Again, at the start of the project, the base was actually quite large, quite extensive. We realized that there’s almost no point to having it that big if there’s nothing interesting and unique going on in all these environments. So we cut it down to make it sure that all the places you go to has something at least unique to it in gameplay and feel and atmosphere. That really helped cut down development time quite a lot. It actually makes the game a lot nicer, more concise, gets the point across much better.
Probably one of the slowest things with game development has gotta be the environment, level design, and environment art, as well. It takes such a long time getting all that done, and usually at a company, that’s probably the biggest amount of stuff you’ll get is the environment art and level design team. That part is just taking the longest time. I may get help from one or two people, getting some environment props done, just to alleviate some of the time on that, I think, but the game, as a core, is definitely there. But there’s still lots of things that we want to try out and test to get a feeling just right. A game, especially with permadeath, you’ve got a lot of things to work out, to make sure it doesn't feel too annoying, and trying to make the process of trying to get [to the end] oo painful, basically. We’ve got some good iteration, a solid bit of iteration to do, over these months.
GB: When we spoke over email, one of the things you expressed was a real anxiety over how much to show about the game. In the ideal world, you’d show nothing and just release it.
Foster: Oh, absolutely. You ever watched the making of Alien, the first Alien movie? Ridley Scott, pretty much throughout the whole production of the movie, he never showed the actors the alien character. They asked to see it quite a lot of times but they never showed it before the time when it comes to shooting, right? It’s just the idea of even making the actors feel uncomfortable. I kind of embraced that and I love that so much. Like you say, if I had my perfect scenario, I would love to just put out an idea to everyone that there’s this atmospheric, horror exploration game set on our moon, and give people a few ideas of mechanics, but not express too much of what the game is about. If that interests people enough to buy it, then hopefully they will probably enjoy the game the most.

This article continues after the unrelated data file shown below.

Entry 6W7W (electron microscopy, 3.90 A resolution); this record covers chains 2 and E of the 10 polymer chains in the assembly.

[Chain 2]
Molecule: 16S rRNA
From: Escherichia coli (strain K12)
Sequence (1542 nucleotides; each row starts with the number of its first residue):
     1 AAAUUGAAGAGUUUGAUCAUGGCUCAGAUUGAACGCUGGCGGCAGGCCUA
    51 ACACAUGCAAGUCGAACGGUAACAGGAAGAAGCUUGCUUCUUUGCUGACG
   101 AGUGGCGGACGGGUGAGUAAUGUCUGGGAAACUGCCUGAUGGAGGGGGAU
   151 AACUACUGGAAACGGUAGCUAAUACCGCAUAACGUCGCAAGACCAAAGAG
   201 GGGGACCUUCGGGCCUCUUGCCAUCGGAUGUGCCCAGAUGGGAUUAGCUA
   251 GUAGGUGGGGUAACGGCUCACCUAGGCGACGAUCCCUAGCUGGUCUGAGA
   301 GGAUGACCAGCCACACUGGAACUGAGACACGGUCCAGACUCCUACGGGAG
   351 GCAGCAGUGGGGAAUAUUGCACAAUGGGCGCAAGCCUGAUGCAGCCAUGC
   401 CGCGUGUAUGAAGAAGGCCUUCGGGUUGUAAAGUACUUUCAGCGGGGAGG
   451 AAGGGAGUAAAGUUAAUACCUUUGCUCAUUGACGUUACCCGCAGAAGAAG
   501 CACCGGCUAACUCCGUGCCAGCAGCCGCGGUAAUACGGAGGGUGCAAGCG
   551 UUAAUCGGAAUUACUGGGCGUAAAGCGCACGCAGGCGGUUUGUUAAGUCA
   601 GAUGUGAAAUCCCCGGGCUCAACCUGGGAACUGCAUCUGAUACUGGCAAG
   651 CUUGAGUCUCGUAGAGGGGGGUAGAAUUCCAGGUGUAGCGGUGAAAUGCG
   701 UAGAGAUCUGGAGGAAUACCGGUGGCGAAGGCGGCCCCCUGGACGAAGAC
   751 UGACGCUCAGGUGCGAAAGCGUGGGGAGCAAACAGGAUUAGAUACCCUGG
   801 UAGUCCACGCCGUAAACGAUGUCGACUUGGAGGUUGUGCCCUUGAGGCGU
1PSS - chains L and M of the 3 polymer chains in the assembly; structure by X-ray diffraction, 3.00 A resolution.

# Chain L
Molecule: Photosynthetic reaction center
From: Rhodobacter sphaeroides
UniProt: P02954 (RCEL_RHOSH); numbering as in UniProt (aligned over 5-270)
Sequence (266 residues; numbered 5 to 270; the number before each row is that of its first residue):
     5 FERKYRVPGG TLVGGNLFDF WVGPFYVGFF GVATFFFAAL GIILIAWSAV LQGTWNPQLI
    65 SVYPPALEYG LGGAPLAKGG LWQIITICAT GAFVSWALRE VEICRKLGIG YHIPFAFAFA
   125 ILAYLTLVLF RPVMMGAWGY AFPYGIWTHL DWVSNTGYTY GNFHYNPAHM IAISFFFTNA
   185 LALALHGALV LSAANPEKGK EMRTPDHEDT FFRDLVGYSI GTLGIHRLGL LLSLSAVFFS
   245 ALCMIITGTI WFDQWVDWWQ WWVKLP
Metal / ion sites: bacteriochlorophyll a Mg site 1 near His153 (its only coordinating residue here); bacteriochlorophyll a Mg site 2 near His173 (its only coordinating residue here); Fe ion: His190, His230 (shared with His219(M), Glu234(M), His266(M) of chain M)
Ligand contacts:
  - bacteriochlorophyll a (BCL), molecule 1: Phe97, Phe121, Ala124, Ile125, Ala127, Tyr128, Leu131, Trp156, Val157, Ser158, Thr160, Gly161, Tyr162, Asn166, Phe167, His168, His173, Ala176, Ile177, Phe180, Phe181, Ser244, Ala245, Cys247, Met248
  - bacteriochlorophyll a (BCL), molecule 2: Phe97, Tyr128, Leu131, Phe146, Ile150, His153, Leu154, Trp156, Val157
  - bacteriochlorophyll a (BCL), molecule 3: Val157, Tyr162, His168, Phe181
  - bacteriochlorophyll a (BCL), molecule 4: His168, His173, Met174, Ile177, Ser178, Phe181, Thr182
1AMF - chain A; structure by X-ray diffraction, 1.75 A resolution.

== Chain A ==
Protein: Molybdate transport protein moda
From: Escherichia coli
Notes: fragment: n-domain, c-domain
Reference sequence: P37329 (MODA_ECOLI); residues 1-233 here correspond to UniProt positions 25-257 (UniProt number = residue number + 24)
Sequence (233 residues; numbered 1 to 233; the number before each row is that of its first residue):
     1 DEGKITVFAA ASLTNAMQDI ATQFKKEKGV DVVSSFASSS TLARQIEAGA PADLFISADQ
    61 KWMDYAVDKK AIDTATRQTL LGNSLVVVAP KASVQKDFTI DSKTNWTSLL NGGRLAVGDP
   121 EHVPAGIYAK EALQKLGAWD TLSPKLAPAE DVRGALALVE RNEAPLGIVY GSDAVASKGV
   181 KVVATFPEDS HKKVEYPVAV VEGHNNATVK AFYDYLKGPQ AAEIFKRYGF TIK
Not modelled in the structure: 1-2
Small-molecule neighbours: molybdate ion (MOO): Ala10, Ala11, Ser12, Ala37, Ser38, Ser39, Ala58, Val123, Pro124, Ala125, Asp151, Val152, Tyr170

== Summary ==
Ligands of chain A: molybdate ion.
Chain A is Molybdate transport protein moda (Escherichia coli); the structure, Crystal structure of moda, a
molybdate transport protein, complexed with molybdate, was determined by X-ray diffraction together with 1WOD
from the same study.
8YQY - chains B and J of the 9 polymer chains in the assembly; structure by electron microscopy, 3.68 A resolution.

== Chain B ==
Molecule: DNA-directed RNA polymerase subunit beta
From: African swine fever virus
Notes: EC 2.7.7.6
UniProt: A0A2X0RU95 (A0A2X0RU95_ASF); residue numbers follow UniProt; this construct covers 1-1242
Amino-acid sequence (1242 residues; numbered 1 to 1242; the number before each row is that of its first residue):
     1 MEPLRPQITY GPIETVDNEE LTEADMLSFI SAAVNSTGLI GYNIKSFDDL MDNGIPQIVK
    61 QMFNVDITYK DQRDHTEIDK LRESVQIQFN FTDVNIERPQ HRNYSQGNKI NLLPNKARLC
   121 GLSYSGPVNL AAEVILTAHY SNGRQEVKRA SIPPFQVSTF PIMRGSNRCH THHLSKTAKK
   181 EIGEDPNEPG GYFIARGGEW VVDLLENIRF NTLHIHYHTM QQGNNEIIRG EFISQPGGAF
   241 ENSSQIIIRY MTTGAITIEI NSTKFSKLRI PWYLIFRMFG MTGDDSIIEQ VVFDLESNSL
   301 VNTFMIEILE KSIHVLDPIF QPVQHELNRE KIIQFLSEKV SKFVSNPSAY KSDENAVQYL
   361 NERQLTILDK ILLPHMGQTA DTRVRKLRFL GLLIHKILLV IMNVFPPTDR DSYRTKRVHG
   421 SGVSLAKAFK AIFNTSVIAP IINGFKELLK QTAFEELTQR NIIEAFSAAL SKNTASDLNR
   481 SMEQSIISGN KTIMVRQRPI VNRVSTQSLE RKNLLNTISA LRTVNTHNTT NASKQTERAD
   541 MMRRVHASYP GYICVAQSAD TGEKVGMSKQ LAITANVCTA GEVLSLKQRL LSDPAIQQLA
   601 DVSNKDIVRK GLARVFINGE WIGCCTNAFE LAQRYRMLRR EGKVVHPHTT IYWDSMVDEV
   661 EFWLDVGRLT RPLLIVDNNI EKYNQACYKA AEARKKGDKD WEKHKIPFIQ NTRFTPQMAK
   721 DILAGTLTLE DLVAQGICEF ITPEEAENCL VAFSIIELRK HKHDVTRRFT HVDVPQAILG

There’s people that ask for more information. I try not to convince those people to buy Routine, I try to convince them that if the stuff they have seen already doesn’t interest them that much, then the game might not be for them. I know it’s a hard sell when you say “here’s this tiny scrap of information, you might not enjoy it at all or you might love it, I’m not sure. I’m only going to tell you this much.” It’s hard to ask for people’s money when you’re doing that, obviously. But I guess I’m baffling on a bit about it. [laughs] To me, the fear of the unknown is just such a powerful tool. I think more developers should do that through marketing, for sure. I think people show far too much a lot of times, especially on horror games.
GB: The last question I’ll ask you: why are people so afraid of space?
Foster: The moon in particular is something I’ve been interested in for quite a long time. It’s so close, we see it all the time, but we know so little about it, really. We’ve been once or twice, a few times, with very primitive tech, and I think it’s one of those places that, honestly, feels to me extremely lonely. If you’re standing on the moon, you can see all of Earth, but you couldn’t really contact everyone. It feels so desolate and lonely to me that I just felt like it had to be explored in a sci-fi horror setting, for sure. With space at all, you have the idea that it’s pretty much this form of isolation, in a sense. You don’t have contact with almost anyone. To me, that’s what’s really interesting about sci-fi, the sense that you can’t really connect with many people. Our moon is just an interesting setting, I think, just because of how close and apparently relatable it is because it’s our only natural satellite.